A giant river otter that was thought to be extinct for decades has been rediscovered in Argentina. Conservationists at Fundación Rewilding noticed the otter swimming in the Bermejo River in Impenetrable National Park which is in Argentina’s Chaco province.
The giant river otter, which is called Pteronura brasiliensis, hasn’t been seen since the 1980s. Furthermore, it hadn’t been spotted in that specific river in over a hundred years.
Sebastián Di Martino, who is the director of conservation at local group Tompkins Conservation, described the excitement they felt when they spotted the creature long thought to be extinct, “We grabbed the cell phone and started filming it, when he poked his body out of the water and showed the unmistakable white bib, we had no doubts, it was a giant river otter. We could not believe it, the record is incredible and how that specimen got here [raises] thousands of questions.”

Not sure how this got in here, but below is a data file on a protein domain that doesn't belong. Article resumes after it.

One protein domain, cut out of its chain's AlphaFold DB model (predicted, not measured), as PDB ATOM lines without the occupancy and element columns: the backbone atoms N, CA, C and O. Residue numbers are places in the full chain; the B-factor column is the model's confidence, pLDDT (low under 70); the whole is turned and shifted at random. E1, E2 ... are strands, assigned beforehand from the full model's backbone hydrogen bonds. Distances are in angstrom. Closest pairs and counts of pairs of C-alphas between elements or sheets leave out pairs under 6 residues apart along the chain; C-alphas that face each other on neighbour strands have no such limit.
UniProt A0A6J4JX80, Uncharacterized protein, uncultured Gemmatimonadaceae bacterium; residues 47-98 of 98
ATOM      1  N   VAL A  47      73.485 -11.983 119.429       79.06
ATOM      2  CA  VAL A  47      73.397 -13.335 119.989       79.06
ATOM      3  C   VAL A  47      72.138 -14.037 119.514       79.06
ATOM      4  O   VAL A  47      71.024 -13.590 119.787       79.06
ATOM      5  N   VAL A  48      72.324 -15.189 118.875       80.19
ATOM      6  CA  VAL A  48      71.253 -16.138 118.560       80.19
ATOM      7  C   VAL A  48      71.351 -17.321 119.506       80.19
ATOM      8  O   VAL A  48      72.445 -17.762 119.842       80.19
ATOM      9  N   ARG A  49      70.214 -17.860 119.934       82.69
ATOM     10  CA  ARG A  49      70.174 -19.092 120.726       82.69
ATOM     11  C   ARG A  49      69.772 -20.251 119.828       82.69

So, how did it end up back in Argentina? Di Martino stated that the otter might have come back from the Paraguayan Pantanal or perhaps it was there in Argentina all along and nobody noticed it. Nevertheless, it is incredibly great news that the giant river otter is back and will hopefully continue to thrive.
Pictures of the otter can be seen here and a video of it swimming can be viewed here.
In other related news, a vulture that was thought to be extinct in Israel for over 30 years has been witnessed twice in a month. The Torgos tracheliotos negevensis, which is a subspecies of the lappet-faced vulture, hadn’t been seen since 1989 but was recently witnessed twice at the Hai Bar Nature Reserve at Yotvata.
In an interview with The Times of Israel, Yehoshua Shkedy explained that the vulture has a wingspan of 2.9 meters (9.5 feet) with a bald pink head.
Another discovery was made in April of this year when a white-backed vulture was spotted over the Og streambed. This species is known to be critically endangered. It seems as though the number of vultures in Israel are starting to rise again which is very good news.
Pictures of these vultures can be seen here.